Go See the Strange Martha Wainwright at City Winery on Sunday

As Martha Wainwright comes to town to promote her third album, we take a look back at the musician’s weird career.

PHOTOGRAPH: COURTESY OF MARTHA WAINWRIGHT
 

It must be tough to be Martha Wainwright. Her father Loudon Wainwright III has been compared to Bob Dylan. And her singer-songwriter brother Rufus has 7 albums (not to mention that tear-jerker scene in Shrek), plus, he counts Elton John among his biggest fans. As Martha told Rolling Stone, being part of a musical dynasty means “the bar is really fucking high.”

Unlike her Wainwright kin, Martha took a winding route to music, first studying drama in defiance of the family pedigree. Then music crept back into her mind, first leading to a DIY cassette-only release, followed by some stunning EPs, guest vocal appearances on family recordings, and eventually a self-titled debut album in 2005. Collaborations since have included work with Snow Patrol, and a guest appearance by Pete Townshend on her second album.

Now that she’s hitting the road to promote her third album, Come Home to Mama, Chicago looks back at some of Martha’s memorable, strange moments.

  • Martha’s intense emotional rawness in Proserpina is a little unnerving. It was the last song written by her mom, the late folk singer Kate McGarrigle. In the video, the camera stares Martha’s wailing face, putting us right in the middle of a haunting dialogue between mother and child.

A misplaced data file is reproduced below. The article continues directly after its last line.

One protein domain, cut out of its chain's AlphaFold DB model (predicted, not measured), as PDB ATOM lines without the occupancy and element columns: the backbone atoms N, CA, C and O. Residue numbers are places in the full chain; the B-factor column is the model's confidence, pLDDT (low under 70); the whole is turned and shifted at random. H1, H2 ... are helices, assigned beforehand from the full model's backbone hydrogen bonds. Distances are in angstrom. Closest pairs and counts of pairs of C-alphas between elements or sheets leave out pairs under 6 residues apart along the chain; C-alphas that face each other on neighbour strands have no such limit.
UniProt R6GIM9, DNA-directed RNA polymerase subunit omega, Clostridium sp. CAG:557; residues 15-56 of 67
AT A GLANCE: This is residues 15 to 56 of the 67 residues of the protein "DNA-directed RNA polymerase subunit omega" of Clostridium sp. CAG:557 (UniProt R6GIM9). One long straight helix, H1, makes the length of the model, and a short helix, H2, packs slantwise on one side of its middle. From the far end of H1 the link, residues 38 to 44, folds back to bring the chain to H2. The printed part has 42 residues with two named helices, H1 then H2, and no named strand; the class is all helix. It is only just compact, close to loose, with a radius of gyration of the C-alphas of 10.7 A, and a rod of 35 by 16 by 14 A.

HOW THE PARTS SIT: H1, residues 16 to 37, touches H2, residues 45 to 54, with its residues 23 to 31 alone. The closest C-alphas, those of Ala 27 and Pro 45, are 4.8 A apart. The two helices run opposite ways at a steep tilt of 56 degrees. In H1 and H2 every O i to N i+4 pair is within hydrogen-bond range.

• In 2005, Martha released an EP, Bloody Mother Fucking Asshole, right before her full-length debut. The charming title is a direct nod to her father Loudon. She often mentions him at her shows, before thrashing angry chords on her guitar and telling of a painful childhood.
     
  • In 2009, she decided to make an entire live album of Édith Piaf covers, honoring her long-time obsession with the legendary French singer.
     
  • In Come Home to Mama, she inches further away from a traditional style. We hear more experimentation across the board—chord progressions are less predictable, instruments are less acoustic, and her voice is performing more acrobatic feats. Her melodies quickly alternate between the grounded movements of older folk tunes and wild runs—these sound like younger vocal innovators like St. Vincent and The Dirty Projectors.

Her style has the raw ingredients for something groundbreaking. If the intriguing presence in “Four Black Sheep” or the psychedelic lounge vibe in “Some People” are glimmers of her future works, then Wainwright has plenty of fantastic weirdness to come.

Martha Wainwright plays at City Winery (1200 W. Randolph) at 8 p.m. on Sunday March 24. $20.

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